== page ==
Researchers run into a big problem though when they try to link the presence of EDCs to illness: Such chemicals are known to be widespread in the environment and come from many different sources.
They've been in drinking water for more than a decade and are also in the air, our food, cosmetics, pesticides, and countless man-made materials, most famously in the common chemical BPA, which is found in many plastics, on store receipts, and in the lining of cans of food and soda. Even naturally occurring substances like some found in soy can disrupt the endocrine system.
The term EDC just stands for a general class of chemical: those that have the potential to interfere with our hormone-regulating (endocrine) system. They can mimic, block, or cause over- or under-production of certain hormones. But different chemicals will have different effects, which will vary by species, gender, age, and amount of exposure.
Crucially, the presence of an endocrine disruptor does not mean that it is doing damage, and there is little agreement about the levels at which EDCs may be safe in humans. One recent roundup of the research in Endocrine Reviews suggested that traditional methods for assessing chemical safety might not be applicable to EDCs.
On one hand, the Endocrine Society, an international professional group of hormone researchers and practicing endocrinologists, released a statement on EDCs last year concluding that, especially in fetuses and newborns, "very low-dose EDC exposures [could] have potent and irreversible effects."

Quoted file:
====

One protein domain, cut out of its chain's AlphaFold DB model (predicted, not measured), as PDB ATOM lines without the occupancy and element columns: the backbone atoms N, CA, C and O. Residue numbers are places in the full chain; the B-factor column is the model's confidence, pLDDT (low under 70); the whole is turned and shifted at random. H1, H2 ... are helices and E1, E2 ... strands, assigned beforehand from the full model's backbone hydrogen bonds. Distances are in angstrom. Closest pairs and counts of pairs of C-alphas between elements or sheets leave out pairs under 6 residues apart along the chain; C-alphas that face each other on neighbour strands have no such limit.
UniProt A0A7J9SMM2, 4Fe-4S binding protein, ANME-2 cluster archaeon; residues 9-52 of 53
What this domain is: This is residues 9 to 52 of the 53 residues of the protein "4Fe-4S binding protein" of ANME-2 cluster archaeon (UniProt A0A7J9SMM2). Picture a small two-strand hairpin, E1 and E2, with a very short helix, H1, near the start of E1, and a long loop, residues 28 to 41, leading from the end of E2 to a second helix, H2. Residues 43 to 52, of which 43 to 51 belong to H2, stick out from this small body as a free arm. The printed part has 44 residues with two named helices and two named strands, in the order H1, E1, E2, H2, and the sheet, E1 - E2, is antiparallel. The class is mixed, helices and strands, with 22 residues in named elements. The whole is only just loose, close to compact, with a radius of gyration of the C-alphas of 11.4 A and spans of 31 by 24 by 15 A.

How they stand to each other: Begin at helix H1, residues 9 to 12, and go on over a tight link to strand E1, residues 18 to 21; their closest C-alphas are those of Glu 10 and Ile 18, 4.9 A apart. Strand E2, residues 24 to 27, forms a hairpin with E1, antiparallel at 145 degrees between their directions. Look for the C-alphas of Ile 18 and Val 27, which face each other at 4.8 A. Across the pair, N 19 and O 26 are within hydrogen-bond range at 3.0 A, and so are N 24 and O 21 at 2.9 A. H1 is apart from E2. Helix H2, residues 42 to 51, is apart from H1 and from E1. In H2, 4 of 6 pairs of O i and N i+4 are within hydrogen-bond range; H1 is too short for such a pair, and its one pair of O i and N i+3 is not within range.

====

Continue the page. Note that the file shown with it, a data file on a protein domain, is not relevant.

On the other, in a comprehensive report on endocrine disruptors, the European Food Safety Authority emphasizes that "for most toxic processes, it is generally assumed that there is a threshold of exposure below which no biologically significant effect will be induced." And substances may have physiological effects on the endocrine system, the report notes, without provoking any adverse consequences.
In sum, the potential dangers of environmental EDCs are very complex. As the EPA notes in a primer on endocrine disruptors, "the relationship of human diseases of the endocrine system and exposure to environmental contaminants is poorly understood and scientifically controversial."
The fracking question
What does this have to do with natural gas? Hydraulic fracturing, more commonly called "fracking," is a process that shoots a mixture of water, sand, and chemicals deep into the ground to extract natural gas.
These chemicals are somewhat mysterious, and for years there have been anecdotal reports of miscarriages, headaches, nausea, tumors, and other health problems that sufferers attribute to fracking, but there is precious little data.
The Endocrinology study researchers wanted to see if they could offer more clues about fracking chemicals by finding out whether there were increased levels of EDCs in areas near fracking sites and spills.